The seemingly never-ending COVID-19 pandemic has shredded municipal budgets and tax bases. A regular cycle of news stories darkly speculate as to the health of the American city. Essential services–mass transit, public parks, schools–seem imperiled. The current presidential administration and its conservative allies delight at the situation. At best, the future of our cites seem uncertain. At worst, grim. Continue reading
Last week, I walked to the Village neighborhood in downtown Jersey City for the first time since the pandemic began in March. Although this slice of the city is only a twenty- or thirty-minute stroll from my home, I felt as if I was embarking upon a great quest or journey. During the past five plus months, I have left my immediate neighborhood no more than a half-dozen times. Since I don’t own a car, my few trips have been on foot.
Like many Americans, my daily life has centered around my home since the pandemic began this past spring. I miss seeing friends and family and sharing traditions and moments with them.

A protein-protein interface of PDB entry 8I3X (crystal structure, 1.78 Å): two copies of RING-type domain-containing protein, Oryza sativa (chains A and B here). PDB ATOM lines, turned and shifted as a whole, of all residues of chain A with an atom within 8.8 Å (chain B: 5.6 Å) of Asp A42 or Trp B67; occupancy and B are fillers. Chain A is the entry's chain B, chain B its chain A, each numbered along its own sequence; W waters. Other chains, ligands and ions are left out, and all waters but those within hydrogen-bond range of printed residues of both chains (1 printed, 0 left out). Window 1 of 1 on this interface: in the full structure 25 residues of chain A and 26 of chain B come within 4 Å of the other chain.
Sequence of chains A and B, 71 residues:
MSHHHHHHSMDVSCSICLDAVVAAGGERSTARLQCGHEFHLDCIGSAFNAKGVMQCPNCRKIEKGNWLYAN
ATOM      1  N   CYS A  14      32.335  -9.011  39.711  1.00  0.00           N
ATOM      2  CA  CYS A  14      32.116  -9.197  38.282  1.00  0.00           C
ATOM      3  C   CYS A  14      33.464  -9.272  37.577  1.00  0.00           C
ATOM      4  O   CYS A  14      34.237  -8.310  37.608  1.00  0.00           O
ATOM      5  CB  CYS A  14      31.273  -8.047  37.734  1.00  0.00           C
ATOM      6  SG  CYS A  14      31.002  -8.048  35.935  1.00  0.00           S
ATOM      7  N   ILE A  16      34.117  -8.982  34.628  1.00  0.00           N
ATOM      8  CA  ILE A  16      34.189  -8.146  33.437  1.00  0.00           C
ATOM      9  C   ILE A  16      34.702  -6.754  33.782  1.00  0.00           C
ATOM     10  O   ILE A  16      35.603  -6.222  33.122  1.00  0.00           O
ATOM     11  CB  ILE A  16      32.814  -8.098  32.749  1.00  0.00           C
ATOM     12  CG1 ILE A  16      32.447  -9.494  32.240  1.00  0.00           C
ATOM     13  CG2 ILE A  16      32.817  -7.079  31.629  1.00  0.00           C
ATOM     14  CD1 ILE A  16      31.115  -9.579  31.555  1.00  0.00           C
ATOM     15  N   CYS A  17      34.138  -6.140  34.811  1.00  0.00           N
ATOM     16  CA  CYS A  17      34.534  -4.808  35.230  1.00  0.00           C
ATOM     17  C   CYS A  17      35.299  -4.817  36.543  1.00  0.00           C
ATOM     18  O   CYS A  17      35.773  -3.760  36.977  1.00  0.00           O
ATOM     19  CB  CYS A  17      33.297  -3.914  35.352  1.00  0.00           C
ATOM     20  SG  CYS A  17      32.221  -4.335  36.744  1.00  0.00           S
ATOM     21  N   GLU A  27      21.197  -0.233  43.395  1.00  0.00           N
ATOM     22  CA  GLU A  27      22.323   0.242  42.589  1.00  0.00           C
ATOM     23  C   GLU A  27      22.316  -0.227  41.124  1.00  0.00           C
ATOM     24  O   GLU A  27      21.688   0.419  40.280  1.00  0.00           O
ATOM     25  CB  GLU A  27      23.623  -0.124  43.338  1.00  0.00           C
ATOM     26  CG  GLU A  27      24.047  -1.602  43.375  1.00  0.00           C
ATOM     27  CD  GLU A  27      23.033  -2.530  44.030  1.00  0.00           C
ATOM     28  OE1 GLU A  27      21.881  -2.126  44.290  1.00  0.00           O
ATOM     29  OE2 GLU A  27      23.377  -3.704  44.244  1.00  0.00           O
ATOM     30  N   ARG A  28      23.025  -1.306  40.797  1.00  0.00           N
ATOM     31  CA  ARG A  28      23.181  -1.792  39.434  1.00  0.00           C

The pandemic has slowed life down for many of us, and that might be a welcome change. Rarely venturing beyond my own neighborhood provides me with more leisure time to spend with books, films, and shows. Continue reading
Since the COVID-19 pandemic began more than three months ago, my physical life largely exists within the four walls of my home. I imagine that I’m living in a remote monastery or an arctic scientific outpost. That somewhat helps. Fortunately, my home has a small yard, allowing a safe space for fresh air and a connection with nature. Continue reading
Amid the distressing events of the past weeks and days–ongoing pandemic, massive unemployment, police violence, civic unrest, and horrible presidential leadership, I’ve found it challenging to concentrate and write. My subjects have grown smaller in scope and range, largely focusing on the happenings of nature in my wife’s and my backyard. Continue reading